Create a free profile to get unlimited access to exclusive videos, breaking news, sweepstakes, and more!
DA Says 'Missed Opportunities' Delayed Robert Durst's Indictment For Wife's Murder
Westchester County DA Mimi Rocah said "missed opportunities by law enforcement officials" is why it took nearly 40 years for Robert Durst to be charged for the presumed murder of his wife Kathleen "Kathie" McCormack Durst.
A top prosecutor in upstate New York is pointing to law enforcement errors as for why it took so long for Robert Durst to be indicted for the murder of his first wife Kathleen “Kathie” McCormack Durst.
During a Tuesday press conference, Westchester County District Attorney Mimi Rocah clarified she wasn’t “putting blame anywhere” but noted that “tunnel vision” into the 1982 disappearance of Kathleen by investigators likely led to delayed justice.
“We are able to see now how some missed opportunities by law enforcement officials directing the early stages of the investigation may have contributed to delays in bringing the charges in this case,” Rocah said.
She said that Durst made a “number” of statements to police early on in the investigation that were contradicted by other evidence including “multiple reports of incidents of domestic violence by Durst against Kathleen, including with a gun,” “physical evidence” at his home, and contradictory evidence about his whereabouts by witnesses.
“And yet, the investigation remained guided by Durst’s version of events,” she said.
The prosecutor noted that investigators “can and must learn from this,” she said, particularly for investigations involving rich and powerful individuals.
A recent reinvestigation into the Kathleen’s disappearance by Rocah’s office did lead to his indictment for her murder last fall but Durst fell ill and died of natural causes before he was tried. It came shortly after Durst had been given a life sentence for the 2000 murder of his best friend Susan Berman.
Prosecutors said Durst killed Berman after learning that prosecutors in New York wanted to reopen an investigation into his wife’s vanishing, which has been called the catalyst for the other killings to which Durst has been connected; prosecutors said he would have done anything to cover up that first crime.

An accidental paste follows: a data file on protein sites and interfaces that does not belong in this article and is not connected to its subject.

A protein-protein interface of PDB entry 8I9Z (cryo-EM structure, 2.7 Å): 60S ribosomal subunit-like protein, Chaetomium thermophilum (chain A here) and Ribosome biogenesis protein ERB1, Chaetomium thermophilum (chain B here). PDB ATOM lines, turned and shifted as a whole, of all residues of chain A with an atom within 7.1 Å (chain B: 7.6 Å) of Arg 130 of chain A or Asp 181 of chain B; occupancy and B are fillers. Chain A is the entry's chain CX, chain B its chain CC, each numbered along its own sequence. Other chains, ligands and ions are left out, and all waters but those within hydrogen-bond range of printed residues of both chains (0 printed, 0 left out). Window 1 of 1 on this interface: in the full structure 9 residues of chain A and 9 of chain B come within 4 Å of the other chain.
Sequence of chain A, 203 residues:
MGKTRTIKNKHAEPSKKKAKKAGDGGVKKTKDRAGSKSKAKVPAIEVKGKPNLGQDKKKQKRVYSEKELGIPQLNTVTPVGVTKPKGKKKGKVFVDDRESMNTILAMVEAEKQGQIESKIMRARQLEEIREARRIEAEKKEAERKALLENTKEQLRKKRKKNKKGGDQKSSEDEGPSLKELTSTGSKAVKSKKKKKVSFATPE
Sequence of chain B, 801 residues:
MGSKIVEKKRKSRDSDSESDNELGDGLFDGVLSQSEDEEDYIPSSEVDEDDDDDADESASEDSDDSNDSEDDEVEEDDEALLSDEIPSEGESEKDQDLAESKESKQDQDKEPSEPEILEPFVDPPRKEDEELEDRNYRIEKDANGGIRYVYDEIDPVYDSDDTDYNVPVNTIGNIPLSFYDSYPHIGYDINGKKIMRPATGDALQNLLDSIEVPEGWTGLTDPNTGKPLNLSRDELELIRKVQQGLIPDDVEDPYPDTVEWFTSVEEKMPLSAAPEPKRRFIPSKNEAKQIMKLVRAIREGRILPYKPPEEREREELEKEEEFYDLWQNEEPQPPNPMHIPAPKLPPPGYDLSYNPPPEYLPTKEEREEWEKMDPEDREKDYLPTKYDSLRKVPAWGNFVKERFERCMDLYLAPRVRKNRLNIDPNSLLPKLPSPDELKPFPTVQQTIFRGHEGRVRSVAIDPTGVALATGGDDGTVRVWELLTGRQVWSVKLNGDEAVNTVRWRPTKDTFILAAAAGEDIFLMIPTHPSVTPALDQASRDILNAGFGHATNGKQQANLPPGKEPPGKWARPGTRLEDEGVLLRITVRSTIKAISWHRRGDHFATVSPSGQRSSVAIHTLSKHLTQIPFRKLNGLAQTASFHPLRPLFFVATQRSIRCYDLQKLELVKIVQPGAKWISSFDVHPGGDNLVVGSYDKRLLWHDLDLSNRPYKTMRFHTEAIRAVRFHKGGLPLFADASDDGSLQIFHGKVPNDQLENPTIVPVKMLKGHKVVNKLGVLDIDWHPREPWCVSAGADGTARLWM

Durst, 78, died in custody this month and, since his lawyers had already started the appeal process for the Berman conviction, it will automatically be vacated following his death in a technicality.
Durst was also linked to the death of a man named Morris Black in Galveston, Texas in 2001. During the Berman trial, Durst testified that he'd fled to Texas when news broke that Kathie's case was being reopened. There, he bought a wig and hid out in a cheap apartment in Galveston, disguised as a mute woman. Durst became acquainted with Black, his neighbor.
Durst later shot Black to death in 2001 before disposing of his dismembered remains in Galveston Bay. He claimed he shot Black in self-defense, but prosecutors contended Durst killed Black because the neighbor had discovered his true identity; the millionaire real estate scion was acquitted of that murder at trial.
While Rocah framed Kathleen’s initial investigation as a learning experience, an attorney for the family characterized it as an attempt “to explain away how money, power and influence allowed a killer to escape justice” in a statement to the Associated Press.
“We ask the public to consider why the current Westchester DA and her predecessors remain unwilling to tell the truth about why it took nearly 40 years for Robert Durst to be charged,” the lawyer, Robert Abrams, stated.